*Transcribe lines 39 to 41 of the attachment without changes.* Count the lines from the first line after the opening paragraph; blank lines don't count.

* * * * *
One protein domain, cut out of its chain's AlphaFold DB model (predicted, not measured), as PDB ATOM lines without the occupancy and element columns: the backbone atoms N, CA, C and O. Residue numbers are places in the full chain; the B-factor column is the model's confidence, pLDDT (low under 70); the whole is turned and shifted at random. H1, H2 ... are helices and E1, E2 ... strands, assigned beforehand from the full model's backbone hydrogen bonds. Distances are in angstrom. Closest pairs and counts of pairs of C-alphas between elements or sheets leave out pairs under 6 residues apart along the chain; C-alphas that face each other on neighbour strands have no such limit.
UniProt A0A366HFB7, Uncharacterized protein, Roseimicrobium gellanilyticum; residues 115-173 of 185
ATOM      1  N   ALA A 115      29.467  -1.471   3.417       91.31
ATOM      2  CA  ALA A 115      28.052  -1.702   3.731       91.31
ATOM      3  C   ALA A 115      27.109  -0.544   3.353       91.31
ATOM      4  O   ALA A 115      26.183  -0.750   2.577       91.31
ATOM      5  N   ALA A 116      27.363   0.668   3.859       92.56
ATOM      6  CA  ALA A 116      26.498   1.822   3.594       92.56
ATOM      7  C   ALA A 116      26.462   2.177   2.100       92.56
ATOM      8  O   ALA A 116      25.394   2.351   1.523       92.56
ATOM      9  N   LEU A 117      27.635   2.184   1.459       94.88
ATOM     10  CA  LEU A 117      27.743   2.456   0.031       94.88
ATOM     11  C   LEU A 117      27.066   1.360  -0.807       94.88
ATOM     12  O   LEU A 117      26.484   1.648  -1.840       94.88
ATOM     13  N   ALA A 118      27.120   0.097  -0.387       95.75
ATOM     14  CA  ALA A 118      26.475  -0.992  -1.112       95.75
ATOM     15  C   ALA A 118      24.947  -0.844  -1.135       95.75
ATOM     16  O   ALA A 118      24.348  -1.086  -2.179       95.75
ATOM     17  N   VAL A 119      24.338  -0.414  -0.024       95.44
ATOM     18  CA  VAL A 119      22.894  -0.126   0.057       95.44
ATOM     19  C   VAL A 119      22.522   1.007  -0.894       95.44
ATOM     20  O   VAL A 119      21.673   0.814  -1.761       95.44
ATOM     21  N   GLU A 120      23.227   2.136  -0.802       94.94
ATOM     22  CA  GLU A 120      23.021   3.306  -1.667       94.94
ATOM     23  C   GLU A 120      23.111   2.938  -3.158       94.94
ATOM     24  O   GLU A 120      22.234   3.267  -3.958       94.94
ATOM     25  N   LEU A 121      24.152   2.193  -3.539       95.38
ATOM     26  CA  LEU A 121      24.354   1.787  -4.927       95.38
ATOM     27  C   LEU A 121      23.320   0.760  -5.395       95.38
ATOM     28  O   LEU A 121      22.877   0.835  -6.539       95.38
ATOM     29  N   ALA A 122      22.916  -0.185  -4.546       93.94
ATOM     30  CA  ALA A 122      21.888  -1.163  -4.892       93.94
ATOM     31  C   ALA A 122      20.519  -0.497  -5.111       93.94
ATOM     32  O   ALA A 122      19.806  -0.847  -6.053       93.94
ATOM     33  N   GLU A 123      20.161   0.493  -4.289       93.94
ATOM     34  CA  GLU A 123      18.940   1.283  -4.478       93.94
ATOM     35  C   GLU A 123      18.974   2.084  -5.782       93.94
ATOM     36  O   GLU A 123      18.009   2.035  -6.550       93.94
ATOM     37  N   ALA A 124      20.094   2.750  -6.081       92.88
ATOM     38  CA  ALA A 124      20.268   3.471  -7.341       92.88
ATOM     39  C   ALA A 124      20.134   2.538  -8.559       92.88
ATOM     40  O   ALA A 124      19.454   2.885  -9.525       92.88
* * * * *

ATOM     38  CA  ALA A 124      20.268   3.471  -7.341       92.88
ATOM     39  C   ALA A 124      20.134   2.538  -8.559       92.88
ATOM     40  O   ALA A 124      19.454   2.885  -9.525       92.88